Today we had another STEM field trip (our 12th of the academic year!); this time we (virtually) visited the 6th grade class (~55 students) at the Joyce Kilmer K-8 School. This field trip was organized by Fernando Clevez, teacher at the Kilmer and a long-time science fair judge!
Topic this week was Engineering Design Process (Paper Towers + College/STEM 101). The day was led by NU Volunteers Lauryn and Sam, with additional help by Chris, Karen, Samantha, and Maya. Thanks volunteers!
During the introductory presentation, we asked students what skills they think an engineer needs. Responses included creativity, a willingness to make mistakes and not get discouraged (super important, see below!), determination, open-mindedness, creativity, and innovation. A student also answered (and this is a common answer at other field trips), that “they [Engineers] need to be smart”, which I feel isn’t true. Yes, engineers need background knowledge and skills (math, science, etc), but these can be acquired with hard work and determination: I think the two most important factors/qualities and engineer needs are creativity and perseverance. The quote by Edison (at right) is particularly relevant: when things don’t work [and as an engineer, this happens a lot] (such as some of the paper towers today), it’s important to not give up and keep trying!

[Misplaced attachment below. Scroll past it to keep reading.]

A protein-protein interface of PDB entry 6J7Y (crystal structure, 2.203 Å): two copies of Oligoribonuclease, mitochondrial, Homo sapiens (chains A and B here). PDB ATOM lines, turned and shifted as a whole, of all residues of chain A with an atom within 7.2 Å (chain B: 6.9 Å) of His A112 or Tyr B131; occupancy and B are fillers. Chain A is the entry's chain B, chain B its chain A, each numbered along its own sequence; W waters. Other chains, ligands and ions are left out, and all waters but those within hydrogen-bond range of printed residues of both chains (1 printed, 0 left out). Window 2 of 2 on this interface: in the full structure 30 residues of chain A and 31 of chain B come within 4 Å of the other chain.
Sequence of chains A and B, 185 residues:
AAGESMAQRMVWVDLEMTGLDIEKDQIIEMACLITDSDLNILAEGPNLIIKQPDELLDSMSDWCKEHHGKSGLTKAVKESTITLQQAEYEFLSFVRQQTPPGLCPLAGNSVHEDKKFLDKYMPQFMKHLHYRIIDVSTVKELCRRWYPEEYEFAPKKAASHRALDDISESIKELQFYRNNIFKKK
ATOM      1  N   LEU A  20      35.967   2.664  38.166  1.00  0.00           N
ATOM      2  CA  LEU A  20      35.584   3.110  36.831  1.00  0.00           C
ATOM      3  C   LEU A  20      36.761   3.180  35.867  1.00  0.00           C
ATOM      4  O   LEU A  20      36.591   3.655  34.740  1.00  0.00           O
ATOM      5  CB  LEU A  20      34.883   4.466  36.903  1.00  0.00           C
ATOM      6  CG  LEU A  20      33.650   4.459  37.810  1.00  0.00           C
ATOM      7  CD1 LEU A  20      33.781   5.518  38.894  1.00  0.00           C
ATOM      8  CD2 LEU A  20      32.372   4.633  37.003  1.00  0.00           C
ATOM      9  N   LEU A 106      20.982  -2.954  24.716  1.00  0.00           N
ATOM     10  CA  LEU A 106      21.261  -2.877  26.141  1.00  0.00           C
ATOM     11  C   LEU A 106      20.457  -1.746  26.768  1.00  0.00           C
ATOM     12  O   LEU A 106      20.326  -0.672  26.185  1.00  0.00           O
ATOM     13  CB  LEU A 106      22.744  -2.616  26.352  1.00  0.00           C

Another interesting thing that came up today was a tower built by Carmen (top left in image above). Her tower was short, but in her own words, “was designed around aesthetics.” Aesthetics (i.e. the “prettiness” of something) is an important thing to consider when designing things. As an engineer, you are typically designing a product that will be sold (be it a table, a building you’re designing for a client, a robot, etc), so ensuring people find your product attractive and want to buy it is important. Towers are a part of civil engineering, which meshes with architecture to design and build structures – there’s a whole science behind aesthetics and how to make your structureites are the Shard and the Flatiron Building). If you’re looking for a weird building closer to home, take a trip to the Stata Center at MIT (32 Vassar St. in Cambridge) [at right].